Web 2.0 requires that schools adapt to enhance students' learning experiences. School districts can adapt by providing the necessary resources, but as importantly, teachers must use the tools available. Students in my school are not allowed to bring any electronic devices to school (yet we all know that their iPods and cell phones are tucked away into those backpacks). We do support technology more than many other NH public schools. Students are beginning to blog (within the district only) and use Moodle to communicate. They learn the basics of animation, movie-making, and web design. But after watching a few videos on the Partnership for 21st Century Learning's Route 21 website, I can see how we need to go to the next step. There is so much unleashed power in digital imaging, visual literacy, and global communication and collaboration. Yes, we are a good school, but we must strive for something better.
Continuous professional development—so very important. Yet our core teachers have many things they want to learn about, and new technology is only a part of the whole. As technology educators, we must be the leaders for the school 2.0 initiative (even if it is not in the job description). We must share our knowledge in any way possible. In my job, I find that teaching my students all day long is only part of the job. Teaching teachers the hows of using technology in their classrooms takes up most of my 'free' time (before, during, and after the school day). I would love to be a technology integrator (but my school district doesn't have one). How fun it would be to spend my time developing technology-rich lessons for different classes all day long. Instead, I teach the students programs which they might or might not use in their other classes. It is so important that we encourage our colleagues to buy into this plan (but there aren't enough hours in a day!). Hmmm…food for thought.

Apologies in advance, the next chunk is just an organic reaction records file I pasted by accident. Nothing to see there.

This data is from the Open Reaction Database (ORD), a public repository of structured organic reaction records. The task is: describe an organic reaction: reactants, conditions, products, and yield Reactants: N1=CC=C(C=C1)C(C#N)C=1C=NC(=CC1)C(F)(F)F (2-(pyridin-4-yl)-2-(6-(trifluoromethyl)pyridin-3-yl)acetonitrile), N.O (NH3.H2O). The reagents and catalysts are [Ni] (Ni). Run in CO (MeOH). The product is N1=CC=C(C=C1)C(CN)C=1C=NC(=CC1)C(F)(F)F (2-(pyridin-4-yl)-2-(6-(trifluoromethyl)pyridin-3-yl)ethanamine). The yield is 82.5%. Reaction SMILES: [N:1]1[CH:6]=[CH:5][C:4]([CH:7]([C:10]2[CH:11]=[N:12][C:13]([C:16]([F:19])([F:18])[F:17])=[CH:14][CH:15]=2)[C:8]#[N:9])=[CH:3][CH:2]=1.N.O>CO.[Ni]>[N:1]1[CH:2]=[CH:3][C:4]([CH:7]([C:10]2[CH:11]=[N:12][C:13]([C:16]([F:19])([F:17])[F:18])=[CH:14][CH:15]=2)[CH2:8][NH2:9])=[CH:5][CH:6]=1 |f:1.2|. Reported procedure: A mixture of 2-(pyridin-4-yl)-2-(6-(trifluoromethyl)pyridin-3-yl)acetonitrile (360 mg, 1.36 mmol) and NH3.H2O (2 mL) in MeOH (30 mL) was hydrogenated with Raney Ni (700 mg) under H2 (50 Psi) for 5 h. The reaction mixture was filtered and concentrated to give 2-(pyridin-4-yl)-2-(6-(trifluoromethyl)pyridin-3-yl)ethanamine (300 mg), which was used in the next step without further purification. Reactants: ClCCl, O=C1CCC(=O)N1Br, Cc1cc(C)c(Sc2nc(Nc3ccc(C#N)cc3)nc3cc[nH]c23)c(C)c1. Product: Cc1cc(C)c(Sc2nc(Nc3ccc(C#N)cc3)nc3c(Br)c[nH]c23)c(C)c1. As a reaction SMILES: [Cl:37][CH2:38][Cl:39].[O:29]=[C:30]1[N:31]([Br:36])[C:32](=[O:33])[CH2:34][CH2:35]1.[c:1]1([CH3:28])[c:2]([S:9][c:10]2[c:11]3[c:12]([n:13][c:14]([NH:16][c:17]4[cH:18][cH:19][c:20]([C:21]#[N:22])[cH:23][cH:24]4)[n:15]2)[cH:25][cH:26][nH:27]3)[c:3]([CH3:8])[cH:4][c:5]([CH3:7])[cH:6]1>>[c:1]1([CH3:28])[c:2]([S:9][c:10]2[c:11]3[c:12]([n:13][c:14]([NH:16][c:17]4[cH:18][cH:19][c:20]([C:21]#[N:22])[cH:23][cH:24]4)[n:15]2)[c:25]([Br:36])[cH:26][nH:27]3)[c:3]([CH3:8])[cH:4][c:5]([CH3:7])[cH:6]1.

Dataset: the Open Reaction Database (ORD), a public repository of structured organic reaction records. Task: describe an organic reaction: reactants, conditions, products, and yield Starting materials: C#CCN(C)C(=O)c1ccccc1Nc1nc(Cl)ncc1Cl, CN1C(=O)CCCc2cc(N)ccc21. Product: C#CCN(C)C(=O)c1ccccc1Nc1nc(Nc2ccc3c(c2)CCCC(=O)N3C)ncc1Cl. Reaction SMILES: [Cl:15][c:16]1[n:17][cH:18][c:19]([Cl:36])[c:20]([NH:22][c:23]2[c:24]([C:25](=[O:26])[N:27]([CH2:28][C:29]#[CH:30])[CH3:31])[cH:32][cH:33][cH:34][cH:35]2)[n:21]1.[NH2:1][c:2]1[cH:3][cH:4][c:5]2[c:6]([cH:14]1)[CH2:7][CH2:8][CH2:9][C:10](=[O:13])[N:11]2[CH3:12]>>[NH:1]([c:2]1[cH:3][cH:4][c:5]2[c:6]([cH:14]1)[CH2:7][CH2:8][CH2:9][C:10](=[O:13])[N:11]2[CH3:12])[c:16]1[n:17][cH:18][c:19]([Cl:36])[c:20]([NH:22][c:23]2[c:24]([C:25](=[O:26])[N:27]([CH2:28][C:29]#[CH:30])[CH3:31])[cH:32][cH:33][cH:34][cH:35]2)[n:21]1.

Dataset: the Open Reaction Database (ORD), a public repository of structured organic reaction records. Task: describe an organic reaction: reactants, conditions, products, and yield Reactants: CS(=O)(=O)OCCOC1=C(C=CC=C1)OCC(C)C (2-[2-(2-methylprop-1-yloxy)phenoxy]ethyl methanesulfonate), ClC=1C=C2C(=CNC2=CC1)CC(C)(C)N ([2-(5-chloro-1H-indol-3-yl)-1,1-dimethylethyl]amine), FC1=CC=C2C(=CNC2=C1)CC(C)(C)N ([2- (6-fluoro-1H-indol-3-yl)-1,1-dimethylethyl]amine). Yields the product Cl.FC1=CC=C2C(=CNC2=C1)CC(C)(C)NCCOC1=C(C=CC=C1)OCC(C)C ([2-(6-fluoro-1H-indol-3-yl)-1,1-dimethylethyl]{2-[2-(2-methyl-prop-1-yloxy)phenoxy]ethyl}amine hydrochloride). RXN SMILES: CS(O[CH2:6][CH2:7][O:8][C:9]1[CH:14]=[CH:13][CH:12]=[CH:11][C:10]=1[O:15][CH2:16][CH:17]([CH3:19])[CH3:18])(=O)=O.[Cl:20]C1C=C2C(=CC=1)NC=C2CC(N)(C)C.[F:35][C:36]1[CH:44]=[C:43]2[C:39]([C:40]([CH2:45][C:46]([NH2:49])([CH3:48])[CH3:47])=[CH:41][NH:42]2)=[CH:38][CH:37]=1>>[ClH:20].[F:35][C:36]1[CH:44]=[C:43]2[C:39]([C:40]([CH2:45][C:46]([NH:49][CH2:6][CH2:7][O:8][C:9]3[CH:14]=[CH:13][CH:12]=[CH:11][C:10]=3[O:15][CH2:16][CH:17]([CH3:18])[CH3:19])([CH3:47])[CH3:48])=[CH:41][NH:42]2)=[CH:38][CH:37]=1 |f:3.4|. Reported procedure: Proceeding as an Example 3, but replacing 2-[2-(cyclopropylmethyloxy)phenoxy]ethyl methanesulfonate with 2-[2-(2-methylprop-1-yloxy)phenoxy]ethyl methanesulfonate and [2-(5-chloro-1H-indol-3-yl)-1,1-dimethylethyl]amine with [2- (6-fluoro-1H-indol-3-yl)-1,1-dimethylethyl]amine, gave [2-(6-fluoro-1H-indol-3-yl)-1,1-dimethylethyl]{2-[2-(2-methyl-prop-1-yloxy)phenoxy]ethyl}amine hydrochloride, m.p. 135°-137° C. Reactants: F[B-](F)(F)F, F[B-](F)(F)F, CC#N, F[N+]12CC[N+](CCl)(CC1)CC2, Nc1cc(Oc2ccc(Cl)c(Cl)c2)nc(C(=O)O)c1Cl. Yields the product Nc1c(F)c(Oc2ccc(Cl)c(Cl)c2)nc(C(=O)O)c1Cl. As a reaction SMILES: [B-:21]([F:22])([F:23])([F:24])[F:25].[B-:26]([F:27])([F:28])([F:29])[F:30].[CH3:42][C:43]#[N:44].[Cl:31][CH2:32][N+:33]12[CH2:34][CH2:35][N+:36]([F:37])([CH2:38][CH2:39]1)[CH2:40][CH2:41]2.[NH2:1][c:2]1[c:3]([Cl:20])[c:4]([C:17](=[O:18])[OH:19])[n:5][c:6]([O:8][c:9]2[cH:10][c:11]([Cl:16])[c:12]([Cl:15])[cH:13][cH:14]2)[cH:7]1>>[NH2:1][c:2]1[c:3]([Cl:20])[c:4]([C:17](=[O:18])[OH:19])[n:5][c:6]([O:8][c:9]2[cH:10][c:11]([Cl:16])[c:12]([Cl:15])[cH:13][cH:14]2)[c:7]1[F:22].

How disappointing--NH is not a P21 Leadership State, yet Maine and Massachusetts are. We finally adopted the 2007 ICT NETS for Students; maybe our application is in? I say if Apple Computers, one of the foundations' founders, thinks it's a good thing, then it must be a good thing!
Where are we with School 2.0--connecting schools, districts, and communities for fostering creativity, connection, communication, community, collaboration, innovation, exploration, individualization, efficiency...with an understanding that knowing and learning are best friends? The good news is that BMS has entered the onramp of 'Route 21'; the bad news (or maybe it's good news) is that someone needs to maintain the highway. Hopefully I'll pass my drivers test when this course is over and bring a whole bunch of passengers along with me on this journey!